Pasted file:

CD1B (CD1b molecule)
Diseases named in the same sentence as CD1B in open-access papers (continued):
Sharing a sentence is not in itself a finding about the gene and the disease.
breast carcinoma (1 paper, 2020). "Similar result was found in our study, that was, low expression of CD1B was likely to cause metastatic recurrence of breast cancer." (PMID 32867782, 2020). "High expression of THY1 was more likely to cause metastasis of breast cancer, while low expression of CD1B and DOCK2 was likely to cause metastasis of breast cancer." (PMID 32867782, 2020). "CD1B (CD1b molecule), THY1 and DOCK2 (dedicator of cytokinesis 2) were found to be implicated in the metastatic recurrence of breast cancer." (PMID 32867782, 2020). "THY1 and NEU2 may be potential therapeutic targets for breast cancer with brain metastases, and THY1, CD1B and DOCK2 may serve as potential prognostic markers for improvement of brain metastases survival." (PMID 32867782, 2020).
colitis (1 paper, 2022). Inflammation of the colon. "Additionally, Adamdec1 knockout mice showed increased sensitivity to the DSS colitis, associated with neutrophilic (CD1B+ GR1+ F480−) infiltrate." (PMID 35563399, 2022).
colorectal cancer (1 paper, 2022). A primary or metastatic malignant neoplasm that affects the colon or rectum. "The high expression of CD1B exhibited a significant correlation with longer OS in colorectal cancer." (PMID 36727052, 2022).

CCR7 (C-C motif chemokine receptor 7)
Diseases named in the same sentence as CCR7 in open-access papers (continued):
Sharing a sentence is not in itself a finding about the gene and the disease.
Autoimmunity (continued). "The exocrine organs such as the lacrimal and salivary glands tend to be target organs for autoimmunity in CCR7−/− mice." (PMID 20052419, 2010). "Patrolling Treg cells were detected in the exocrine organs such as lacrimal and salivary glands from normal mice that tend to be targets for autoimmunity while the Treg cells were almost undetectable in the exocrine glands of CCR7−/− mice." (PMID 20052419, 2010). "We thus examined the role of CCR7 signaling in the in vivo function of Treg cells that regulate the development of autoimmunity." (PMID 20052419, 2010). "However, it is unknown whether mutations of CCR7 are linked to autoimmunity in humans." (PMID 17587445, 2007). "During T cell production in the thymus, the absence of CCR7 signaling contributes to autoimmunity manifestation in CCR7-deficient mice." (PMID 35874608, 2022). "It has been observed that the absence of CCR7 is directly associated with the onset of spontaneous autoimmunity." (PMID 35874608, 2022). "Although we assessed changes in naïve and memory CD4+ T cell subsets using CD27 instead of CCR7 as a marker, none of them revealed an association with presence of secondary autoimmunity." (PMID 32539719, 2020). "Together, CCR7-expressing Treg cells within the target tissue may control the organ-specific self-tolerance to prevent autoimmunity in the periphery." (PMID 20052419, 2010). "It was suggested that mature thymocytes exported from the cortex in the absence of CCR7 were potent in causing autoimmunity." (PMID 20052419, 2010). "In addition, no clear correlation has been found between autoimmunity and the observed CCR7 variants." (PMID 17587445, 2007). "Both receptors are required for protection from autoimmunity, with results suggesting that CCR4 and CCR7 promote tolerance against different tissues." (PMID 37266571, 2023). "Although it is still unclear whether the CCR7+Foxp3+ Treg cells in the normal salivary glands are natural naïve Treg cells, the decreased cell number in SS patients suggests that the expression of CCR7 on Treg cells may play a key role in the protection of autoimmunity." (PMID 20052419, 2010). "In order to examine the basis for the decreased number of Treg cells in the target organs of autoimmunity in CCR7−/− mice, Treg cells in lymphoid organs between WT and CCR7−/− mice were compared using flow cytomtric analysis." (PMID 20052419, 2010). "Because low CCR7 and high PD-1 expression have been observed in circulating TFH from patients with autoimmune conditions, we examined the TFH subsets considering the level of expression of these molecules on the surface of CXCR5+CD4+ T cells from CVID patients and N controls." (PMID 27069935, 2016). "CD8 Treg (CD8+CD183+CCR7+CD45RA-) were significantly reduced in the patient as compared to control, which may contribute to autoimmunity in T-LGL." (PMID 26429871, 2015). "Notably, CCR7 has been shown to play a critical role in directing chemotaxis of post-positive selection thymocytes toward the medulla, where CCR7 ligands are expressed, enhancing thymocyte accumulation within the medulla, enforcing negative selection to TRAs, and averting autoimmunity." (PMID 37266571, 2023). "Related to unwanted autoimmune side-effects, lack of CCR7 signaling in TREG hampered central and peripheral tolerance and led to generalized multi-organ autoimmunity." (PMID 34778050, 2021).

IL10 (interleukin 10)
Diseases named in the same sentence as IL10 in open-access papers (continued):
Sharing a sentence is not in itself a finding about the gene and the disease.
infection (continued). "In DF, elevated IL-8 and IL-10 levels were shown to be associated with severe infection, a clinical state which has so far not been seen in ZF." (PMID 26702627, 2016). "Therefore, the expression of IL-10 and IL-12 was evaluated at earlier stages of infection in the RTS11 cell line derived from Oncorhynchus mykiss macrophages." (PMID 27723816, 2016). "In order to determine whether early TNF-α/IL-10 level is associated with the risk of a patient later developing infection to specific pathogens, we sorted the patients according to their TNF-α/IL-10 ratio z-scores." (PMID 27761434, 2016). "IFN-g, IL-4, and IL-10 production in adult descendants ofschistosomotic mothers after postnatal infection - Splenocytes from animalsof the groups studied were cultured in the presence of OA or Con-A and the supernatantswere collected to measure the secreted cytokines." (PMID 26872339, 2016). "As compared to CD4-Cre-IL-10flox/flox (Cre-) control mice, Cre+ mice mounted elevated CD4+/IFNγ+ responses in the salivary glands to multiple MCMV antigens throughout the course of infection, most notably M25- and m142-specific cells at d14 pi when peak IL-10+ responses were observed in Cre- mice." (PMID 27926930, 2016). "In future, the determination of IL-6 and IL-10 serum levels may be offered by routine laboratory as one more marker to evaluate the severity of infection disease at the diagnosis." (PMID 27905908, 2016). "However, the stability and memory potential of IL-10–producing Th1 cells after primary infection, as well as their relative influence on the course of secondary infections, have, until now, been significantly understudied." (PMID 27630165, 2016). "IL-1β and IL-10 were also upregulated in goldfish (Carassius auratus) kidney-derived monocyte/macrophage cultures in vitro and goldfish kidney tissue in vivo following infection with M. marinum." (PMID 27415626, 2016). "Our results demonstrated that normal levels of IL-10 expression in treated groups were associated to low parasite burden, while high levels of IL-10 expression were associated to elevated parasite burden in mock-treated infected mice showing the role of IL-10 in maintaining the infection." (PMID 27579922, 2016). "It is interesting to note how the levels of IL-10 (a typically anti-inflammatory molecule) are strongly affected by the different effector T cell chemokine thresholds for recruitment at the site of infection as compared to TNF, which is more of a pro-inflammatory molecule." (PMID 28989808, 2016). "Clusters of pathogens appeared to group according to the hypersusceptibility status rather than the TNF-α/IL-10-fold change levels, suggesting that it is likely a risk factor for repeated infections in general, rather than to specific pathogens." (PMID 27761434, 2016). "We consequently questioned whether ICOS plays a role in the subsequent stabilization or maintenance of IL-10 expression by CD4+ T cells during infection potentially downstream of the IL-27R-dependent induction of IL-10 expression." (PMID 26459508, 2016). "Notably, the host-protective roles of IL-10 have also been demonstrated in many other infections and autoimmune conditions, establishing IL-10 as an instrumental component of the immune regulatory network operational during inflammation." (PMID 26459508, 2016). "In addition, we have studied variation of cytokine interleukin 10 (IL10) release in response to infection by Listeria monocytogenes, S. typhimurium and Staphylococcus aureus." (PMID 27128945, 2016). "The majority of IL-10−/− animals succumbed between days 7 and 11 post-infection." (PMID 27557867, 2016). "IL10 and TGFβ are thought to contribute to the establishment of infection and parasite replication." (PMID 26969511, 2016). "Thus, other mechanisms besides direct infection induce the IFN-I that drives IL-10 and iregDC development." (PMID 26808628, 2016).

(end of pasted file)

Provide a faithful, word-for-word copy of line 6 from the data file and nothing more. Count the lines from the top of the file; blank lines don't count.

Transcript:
colorectal cancer (1 paper, 2022). A primary or metastatic malignant neoplasm that affects the colon or rectum. "The high expression of CD1B exhibited a significant correlation with longer OS in colorectal cancer." (PMID 36727052, 2022).